In 1999, two midwestern professors, Cary Nelson (University of Illinois) and Stephen Watt (Indiana University), teamed up on a cheeky pseudo-dictionary that was also a serious critique of academia.
They titled it Academic Keywords: A Devil's Dictionary for Higher Education—in part after Ambrose Bierce's 1911 satire The Devil's Dictionary. In 47 entries, many of which ran to essay length, they took down everything from Academic Departments to Yuppies. But what most concerned them was the emergence of the Corporate University and its most egregious characteristic: growing numbers of poorly paid and badly treated part-time and temporary faculty.
The book won admiring reviews and some instant notoriety.
Last week when 5,000 academics gathered in Chicago for the annual convention of the Modern Language Association (basically, the trade association for professors of literature and languages), Academic Keywords showed up as the subject of one of the more than 700 presentations. According to the convention program, a panel of six speakers, including the authors, would assess the legacy of the book and propose new terms for inclusion.
The MLA convention, which is part bone-chilling interviews for precious few jobs, part deeply quirky research reports by panels that can outnumber their audiences, and part a bookworm's version of hard-partying weekend on the town, is also a guaranteed source of frustration. Like a gigantic, quickly-passed box of chocolates, it offers so many intriguing options in such a short space of time (this year's meeting ran January 3-6), that no matter which you select, you're going to feel regret for missing others. How to choose, for example, between "Posthuman Affection," "Comics Fandom in Transition," and "Philosophy of, as, and on Extinction"? To say nothing of "New Currents in Medieval Iberian Studies" and "The History of Financial Advice"? (Or, in other time slots, surprising topics of local interest like "Brecht in Chicago" and a whole session on the work of former Reader writer Achy Obejas?)
So the prospect of the two professors—now white-haired old white dudes in the ripest phase of their privileged positions (Nelson is now professor emeritus)—participating in the reassessment of their own snarky, 20-year-old rant about the crumbling edifice and problematic future of higher ed made an otherwise fraught choice easy for me.
Academic Keywords had concluded in 1999 that the exploitation of part-time faculty (and "the winnowing away of tenure lines") "represents the single greatest threat to quality higher education." Two decades later, with the plight of contingent faculty the focus of a half dozen MLA sessions (and, downstairs, in the convention's exhibit area, the University of Chicago Press taking orders for a new book on the subject, The Adjunct Underclass by Herb Childress, a former academic), I had to hear what its authors in conversation with members of a new generation of academics would add.
The new terms the four younger panelists suggested for inclusion? "Identification" (from Yung-Hsing Wu of the University of Louisiana because it "fueled feminist criticism" and "is now explicit in our classrooms"); "Collegiality" (offered by Patrick Maley of Centenary University because it silences productive dissent); "Program Prioritization" (the choice of Mark William Van Wienen of Northern Illinois University who suggested it's a means of eliminating "less productive" campus programs and, potentially, tenured faculty); and "Gender Studies" (contributed by Jaime Harker of the University of Mississippi along with a witty critique of Keywords' entries on "sexual harassment" and "spousal hiring").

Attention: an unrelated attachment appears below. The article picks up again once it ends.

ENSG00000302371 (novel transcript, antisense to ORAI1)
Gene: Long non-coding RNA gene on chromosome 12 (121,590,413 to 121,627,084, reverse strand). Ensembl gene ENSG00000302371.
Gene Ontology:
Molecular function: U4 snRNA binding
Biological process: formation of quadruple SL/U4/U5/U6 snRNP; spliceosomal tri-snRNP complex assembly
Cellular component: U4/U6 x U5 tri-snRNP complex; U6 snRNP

Watt, in his turn at the podium, noted that universities continue to crank out increasing numbers of PhDs in the humanities (3,336 in 1983; 5,662 in 2013), while the relative number of tenure track jobs for them continues to shrink. "Cary and I have complained about this for over 20 years, and things have only gotten worse," he said before suggesting a reduction in both the number of PhD degrees granted and the time it takes to get one (now averaging nine years). Then he offered one radical partial solution: "post-tenure review with both positive and negative outcomes for our most senior colleagues." In other words, mandated or phased retirement in some cases, which hasn't existed since a 1986 amendment to the federal Age Discrimination in Employment Act that, Watt says, allows American faculty to "teach until they drop dead in the classroom." (Or, as he said happened to one dementia-addled colleague, they show up for class minus clothing under their coats.)
Nelson rued the loss of what he called the "principles that underwrite the academy," especially academic freedom. In 1999, he said, he thought corporate-style administrators were to blame for this. Now he sees the biggest threats coming from tenured faculty themselves—like those at Berkeley who called for the cancellation of a lecture by right-wing provocateur Milo Yiannopoulos.
"Key to these new assaults is a growing faculty conviction that certain political beliefs trump traditional academic freedoms," Nelson said. "Universities are supposed to be places where offensive, even loathsome views can be tested."
As for the (finally) hot topic of adjunct labor? "The Modern Language Association denied the existence of the problem of contingent faculty for nearly 20 years," Nelson told me. "They refused to admit it was a problem. They castigated those who brought the problem up. And now, when it's too late to do anything, when only 25 percent of American faculty are tenure-eligible, they're talking about it. They might as well talk about what kind of literature we should teach on the dark side of the moon. That battle is over. We lost it." v